The virus that causes COVID-19 is evolving, with new and more infectious variants taking hold.
Most mutations are harmless, but occasionally the virus acquires genetic changes that give it an advantage
Mutations in the spike protein on the surface of the virus can make it easier for it to attach and enter human cells
The more the virus spreads, the greater the chance a dangerous mutation will occur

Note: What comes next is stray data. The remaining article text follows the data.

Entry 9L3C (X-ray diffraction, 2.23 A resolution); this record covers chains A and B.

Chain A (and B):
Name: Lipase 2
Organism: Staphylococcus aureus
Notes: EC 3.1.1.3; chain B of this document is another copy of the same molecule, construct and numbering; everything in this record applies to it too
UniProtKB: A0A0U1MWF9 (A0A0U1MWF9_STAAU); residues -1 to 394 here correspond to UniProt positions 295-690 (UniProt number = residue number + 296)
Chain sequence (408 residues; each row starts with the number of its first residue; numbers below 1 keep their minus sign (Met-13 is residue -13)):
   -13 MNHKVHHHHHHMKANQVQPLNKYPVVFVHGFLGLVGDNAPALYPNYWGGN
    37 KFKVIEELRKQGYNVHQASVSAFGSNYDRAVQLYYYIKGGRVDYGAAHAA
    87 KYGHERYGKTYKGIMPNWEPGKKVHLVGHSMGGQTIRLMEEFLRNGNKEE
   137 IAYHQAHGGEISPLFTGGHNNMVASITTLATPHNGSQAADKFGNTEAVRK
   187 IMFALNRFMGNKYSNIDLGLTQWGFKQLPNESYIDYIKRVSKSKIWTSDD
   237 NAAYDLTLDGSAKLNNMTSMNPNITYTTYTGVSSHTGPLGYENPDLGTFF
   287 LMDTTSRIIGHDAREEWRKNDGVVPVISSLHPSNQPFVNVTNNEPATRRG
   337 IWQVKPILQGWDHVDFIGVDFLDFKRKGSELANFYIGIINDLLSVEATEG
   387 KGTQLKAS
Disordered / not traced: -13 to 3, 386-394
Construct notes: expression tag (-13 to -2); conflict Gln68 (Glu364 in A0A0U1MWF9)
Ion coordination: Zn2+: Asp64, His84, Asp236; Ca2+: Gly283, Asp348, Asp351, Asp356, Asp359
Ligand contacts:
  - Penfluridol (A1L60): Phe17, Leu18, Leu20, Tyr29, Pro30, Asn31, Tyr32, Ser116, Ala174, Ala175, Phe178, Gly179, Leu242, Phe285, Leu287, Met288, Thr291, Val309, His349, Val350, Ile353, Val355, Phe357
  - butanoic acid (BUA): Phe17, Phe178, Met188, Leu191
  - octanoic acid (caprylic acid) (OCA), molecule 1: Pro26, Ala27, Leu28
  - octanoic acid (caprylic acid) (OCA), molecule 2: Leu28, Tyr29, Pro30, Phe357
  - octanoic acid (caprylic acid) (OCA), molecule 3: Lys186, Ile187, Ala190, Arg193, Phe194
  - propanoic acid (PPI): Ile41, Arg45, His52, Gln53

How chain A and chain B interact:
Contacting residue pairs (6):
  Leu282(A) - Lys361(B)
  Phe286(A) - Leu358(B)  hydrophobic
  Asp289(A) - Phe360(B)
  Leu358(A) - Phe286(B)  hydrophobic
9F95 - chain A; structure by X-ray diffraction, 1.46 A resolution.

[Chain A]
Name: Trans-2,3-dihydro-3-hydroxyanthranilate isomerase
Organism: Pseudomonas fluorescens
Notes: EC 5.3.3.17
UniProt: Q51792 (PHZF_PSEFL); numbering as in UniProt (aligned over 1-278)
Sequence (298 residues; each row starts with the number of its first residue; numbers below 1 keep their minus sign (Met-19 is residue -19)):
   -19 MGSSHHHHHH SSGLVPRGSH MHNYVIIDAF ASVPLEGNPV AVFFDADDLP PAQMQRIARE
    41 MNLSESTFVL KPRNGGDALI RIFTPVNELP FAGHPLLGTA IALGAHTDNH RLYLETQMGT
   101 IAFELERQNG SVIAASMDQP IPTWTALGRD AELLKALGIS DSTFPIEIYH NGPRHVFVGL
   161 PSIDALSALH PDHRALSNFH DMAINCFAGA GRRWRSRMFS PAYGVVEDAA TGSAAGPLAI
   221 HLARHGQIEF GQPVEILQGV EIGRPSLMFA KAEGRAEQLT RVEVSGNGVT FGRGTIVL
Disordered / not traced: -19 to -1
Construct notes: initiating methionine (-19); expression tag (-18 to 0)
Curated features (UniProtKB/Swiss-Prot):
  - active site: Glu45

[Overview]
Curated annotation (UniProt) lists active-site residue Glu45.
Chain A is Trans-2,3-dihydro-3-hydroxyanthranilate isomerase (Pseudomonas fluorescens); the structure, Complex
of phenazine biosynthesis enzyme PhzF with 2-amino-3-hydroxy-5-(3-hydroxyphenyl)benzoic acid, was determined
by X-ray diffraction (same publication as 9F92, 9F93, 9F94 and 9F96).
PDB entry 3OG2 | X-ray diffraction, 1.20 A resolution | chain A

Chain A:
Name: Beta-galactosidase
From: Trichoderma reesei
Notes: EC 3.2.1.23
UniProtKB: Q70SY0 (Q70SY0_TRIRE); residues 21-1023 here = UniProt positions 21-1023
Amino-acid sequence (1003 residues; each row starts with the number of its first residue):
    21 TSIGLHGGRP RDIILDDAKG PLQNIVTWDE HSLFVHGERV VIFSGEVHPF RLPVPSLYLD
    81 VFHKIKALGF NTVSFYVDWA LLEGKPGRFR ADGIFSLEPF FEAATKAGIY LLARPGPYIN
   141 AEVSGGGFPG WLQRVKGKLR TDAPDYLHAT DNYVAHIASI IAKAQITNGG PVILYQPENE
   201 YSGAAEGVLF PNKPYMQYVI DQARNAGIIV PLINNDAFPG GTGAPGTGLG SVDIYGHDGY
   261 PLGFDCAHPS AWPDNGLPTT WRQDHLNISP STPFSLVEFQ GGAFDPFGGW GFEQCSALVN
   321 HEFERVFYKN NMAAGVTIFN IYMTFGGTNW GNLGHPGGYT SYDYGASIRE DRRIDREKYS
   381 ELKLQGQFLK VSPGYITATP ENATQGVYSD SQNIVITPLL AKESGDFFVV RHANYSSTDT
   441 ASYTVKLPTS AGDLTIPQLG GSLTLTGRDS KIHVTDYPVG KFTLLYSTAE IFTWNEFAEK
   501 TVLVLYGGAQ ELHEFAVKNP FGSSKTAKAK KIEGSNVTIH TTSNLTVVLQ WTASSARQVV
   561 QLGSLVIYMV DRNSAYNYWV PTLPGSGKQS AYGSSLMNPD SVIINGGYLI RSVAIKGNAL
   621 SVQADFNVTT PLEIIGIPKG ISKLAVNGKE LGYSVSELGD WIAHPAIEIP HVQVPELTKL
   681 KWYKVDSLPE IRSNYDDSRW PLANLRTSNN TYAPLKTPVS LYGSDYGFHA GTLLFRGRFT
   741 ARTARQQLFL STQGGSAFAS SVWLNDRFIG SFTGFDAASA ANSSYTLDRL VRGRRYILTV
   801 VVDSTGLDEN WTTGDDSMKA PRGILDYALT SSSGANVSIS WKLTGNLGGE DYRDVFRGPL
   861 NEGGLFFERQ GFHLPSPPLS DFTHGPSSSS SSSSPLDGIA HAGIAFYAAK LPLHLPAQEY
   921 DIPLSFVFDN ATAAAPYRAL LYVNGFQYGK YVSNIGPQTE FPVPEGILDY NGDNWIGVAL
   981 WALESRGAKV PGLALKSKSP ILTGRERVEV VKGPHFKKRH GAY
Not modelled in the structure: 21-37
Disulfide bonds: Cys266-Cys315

Last week, Victoria entered a seven-day lockdown due to another COVID-19 outbreak.
That has now been extended for at least another seven days in Melbourne.
But what makes this outbreak different from others is the spread of a “highly infectious” variant that was first detected in India in October last year.
There are currently four coronavirus variants of global concern that have been identified by the World Health Organization (WHO), each first detected in India, Brazil, South Africa and the UK.
Authorities in Vietnam have also identified a “dangerous” new hybrid variant that is a mix of the types first detected in the UK and India.